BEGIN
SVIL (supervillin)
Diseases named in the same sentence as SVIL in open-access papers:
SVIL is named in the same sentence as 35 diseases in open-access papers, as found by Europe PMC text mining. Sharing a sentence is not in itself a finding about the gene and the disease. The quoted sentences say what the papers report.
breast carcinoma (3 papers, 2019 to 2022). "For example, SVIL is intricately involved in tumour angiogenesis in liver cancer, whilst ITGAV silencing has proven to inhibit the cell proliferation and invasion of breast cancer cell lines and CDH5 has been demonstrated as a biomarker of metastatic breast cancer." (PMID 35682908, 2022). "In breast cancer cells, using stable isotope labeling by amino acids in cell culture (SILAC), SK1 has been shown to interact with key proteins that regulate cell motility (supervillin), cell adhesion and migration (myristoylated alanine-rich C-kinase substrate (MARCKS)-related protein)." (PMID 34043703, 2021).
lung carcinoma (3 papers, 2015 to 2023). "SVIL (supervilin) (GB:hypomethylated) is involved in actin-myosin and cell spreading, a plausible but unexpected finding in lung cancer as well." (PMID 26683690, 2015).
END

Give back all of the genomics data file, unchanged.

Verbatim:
SVIL (supervillin)
Diseases named in the same sentence as SVIL in open-access papers:
SVIL is named in the same sentence as 35 diseases in open-access papers, as found by Europe PMC text mining. Sharing a sentence is not in itself a finding about the gene and the disease. The quoted sentences say what the papers report.
breast carcinoma (3 papers, 2019 to 2022). "For example, SVIL is intricately involved in tumour angiogenesis in liver cancer, whilst ITGAV silencing has proven to inhibit the cell proliferation and invasion of breast cancer cell lines and CDH5 has been demonstrated as a biomarker of metastatic breast cancer." (PMID 35682908, 2022). "In breast cancer cells, using stable isotope labeling by amino acids in cell culture (SILAC), SK1 has been shown to interact with key proteins that regulate cell motility (supervillin), cell adhesion and migration (myristoylated alanine-rich C-kinase substrate (MARCKS)-related protein)." (PMID 34043703, 2021).
lung carcinoma (3 papers, 2015 to 2023). "SVIL (supervilin) (GB:hypomethylated) is involved in actin-myosin and cell spreading, a plausible but unexpected finding in lung cancer as well." (PMID 26683690, 2015).